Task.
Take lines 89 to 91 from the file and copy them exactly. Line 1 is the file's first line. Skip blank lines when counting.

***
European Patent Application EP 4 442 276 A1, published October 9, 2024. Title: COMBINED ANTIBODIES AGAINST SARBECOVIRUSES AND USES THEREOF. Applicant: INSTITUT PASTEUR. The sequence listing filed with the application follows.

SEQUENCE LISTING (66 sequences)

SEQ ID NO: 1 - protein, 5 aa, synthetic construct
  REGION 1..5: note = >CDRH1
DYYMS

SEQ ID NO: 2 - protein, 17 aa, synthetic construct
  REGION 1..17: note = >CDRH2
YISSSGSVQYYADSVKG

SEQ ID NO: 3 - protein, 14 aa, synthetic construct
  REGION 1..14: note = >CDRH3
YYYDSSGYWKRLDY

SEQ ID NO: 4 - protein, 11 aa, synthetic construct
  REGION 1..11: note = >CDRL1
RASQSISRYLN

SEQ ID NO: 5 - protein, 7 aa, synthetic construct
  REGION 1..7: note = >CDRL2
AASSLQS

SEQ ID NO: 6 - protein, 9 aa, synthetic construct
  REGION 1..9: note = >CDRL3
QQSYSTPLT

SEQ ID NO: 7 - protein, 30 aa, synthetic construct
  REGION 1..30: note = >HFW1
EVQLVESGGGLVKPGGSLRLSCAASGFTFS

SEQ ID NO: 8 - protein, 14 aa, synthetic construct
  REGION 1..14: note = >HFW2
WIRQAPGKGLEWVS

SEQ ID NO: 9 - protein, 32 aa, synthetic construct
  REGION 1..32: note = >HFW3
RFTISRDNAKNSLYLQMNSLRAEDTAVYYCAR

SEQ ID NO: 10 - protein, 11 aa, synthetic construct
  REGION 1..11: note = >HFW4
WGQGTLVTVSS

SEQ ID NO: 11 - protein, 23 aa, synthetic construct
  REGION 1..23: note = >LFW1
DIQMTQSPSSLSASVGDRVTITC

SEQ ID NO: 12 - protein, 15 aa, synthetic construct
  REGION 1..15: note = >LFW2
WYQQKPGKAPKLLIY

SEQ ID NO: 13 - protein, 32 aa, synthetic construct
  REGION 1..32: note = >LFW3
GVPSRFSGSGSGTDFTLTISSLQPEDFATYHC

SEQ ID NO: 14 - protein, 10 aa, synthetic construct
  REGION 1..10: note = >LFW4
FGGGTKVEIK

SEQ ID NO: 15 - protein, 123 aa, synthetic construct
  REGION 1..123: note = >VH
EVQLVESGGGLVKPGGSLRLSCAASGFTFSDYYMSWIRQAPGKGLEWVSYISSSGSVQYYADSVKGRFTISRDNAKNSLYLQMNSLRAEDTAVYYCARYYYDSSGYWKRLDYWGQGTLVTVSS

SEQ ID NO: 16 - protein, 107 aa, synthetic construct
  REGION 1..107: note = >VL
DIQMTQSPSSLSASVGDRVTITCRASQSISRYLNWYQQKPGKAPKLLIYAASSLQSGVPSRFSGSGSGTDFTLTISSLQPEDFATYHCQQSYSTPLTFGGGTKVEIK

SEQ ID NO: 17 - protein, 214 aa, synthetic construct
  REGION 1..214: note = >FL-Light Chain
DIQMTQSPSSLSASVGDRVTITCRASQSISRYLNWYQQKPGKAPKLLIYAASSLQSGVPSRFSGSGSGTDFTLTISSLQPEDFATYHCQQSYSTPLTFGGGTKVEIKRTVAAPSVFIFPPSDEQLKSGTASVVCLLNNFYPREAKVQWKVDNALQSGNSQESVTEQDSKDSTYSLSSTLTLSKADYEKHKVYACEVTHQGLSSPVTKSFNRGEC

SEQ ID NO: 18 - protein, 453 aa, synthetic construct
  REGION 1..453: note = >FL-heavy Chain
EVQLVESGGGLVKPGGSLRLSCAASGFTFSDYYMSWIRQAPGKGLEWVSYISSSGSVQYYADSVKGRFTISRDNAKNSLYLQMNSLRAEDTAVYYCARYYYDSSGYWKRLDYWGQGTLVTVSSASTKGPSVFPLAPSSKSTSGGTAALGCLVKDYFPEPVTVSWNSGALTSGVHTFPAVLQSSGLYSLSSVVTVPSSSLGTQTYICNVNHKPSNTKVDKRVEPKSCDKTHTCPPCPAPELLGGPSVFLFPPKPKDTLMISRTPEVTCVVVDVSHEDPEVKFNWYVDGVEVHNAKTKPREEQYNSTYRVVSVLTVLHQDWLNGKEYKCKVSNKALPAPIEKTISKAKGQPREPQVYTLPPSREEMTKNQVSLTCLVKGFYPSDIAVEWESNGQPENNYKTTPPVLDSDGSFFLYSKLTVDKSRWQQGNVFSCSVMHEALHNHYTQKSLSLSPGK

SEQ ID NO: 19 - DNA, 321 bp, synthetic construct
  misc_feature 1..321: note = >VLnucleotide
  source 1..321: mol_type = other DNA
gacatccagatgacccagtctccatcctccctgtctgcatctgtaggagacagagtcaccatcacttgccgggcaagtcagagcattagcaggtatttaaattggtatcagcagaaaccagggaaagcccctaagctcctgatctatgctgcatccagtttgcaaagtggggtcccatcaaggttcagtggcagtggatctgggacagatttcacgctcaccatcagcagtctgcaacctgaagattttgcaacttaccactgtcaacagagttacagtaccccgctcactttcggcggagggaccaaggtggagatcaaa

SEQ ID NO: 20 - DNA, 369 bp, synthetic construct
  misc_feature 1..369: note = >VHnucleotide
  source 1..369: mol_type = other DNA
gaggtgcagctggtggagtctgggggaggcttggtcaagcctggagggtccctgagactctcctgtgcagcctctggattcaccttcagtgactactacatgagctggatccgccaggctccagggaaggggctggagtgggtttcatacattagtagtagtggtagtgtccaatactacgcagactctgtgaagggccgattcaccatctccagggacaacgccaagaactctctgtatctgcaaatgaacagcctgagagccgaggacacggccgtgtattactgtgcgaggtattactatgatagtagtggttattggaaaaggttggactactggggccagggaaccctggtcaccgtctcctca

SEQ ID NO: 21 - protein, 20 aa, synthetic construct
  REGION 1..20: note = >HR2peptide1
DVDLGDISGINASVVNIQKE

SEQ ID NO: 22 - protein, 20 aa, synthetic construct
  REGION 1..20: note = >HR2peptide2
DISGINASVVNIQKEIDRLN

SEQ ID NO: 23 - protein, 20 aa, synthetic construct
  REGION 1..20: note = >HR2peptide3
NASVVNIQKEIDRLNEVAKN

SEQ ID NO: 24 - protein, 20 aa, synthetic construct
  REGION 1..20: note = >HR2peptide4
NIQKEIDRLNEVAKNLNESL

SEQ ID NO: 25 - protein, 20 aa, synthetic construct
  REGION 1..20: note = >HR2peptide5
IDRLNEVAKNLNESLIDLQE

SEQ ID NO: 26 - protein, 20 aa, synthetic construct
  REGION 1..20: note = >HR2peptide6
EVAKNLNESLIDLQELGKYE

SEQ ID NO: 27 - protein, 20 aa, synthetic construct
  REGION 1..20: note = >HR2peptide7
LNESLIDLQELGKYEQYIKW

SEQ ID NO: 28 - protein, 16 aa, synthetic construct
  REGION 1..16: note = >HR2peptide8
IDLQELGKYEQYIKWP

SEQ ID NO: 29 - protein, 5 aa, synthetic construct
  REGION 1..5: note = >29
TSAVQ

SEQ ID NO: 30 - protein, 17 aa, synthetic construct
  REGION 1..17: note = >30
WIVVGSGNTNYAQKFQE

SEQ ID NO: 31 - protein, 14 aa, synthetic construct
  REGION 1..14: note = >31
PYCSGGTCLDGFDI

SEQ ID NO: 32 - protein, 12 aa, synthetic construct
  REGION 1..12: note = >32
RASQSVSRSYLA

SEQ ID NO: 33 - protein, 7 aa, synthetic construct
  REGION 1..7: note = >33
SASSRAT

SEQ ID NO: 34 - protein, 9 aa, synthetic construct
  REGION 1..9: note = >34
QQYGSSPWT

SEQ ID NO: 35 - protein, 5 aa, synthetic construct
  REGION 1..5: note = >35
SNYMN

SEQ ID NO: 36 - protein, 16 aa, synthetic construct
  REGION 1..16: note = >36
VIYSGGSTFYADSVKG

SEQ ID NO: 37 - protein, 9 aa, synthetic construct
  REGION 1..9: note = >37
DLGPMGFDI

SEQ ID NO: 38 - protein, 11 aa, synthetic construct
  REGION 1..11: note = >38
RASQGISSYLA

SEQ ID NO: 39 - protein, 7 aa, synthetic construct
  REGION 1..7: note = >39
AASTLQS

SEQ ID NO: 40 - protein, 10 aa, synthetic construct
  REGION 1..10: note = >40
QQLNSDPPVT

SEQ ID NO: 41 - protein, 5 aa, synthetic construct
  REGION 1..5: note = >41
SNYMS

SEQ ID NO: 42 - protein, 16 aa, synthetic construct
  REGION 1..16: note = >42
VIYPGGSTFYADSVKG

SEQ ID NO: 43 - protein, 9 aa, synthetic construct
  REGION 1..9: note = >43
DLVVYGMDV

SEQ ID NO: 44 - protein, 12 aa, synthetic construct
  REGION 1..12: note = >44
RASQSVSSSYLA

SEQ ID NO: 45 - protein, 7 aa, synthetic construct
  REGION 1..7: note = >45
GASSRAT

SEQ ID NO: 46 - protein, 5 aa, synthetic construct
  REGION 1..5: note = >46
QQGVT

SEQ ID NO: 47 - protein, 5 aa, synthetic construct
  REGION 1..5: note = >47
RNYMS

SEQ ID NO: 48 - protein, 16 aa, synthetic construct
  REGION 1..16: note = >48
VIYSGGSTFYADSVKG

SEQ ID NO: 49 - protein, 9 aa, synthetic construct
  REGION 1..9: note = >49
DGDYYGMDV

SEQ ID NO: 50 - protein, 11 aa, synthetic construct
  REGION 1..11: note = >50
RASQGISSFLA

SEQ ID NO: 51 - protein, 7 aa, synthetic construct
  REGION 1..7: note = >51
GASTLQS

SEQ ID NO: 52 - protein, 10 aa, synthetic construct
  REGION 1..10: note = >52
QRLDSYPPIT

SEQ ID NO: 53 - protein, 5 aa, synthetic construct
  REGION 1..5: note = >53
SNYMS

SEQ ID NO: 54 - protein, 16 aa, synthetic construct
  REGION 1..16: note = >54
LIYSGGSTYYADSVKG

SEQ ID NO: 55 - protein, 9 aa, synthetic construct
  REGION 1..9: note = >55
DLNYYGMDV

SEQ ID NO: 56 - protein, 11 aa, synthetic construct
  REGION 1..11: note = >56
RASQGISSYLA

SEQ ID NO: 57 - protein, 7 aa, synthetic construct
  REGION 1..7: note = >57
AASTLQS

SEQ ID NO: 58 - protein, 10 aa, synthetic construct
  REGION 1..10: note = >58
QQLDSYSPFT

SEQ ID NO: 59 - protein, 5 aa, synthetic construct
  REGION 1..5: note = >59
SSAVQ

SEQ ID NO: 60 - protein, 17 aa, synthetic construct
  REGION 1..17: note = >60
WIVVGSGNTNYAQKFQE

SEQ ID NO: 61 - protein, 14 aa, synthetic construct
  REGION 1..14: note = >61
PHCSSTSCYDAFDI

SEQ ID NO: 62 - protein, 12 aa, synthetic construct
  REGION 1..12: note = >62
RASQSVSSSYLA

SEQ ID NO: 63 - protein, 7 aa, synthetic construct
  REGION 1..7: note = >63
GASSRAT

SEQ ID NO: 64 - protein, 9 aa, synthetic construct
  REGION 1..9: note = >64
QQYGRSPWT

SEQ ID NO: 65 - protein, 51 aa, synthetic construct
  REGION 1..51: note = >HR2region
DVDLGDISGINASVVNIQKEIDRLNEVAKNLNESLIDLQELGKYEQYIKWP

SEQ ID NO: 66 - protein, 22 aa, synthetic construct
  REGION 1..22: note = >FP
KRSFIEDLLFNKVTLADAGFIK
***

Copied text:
SEQ ID NO: 29 - protein, 5 aa, synthetic construct
  REGION 1..5: note = >29
TSAVQ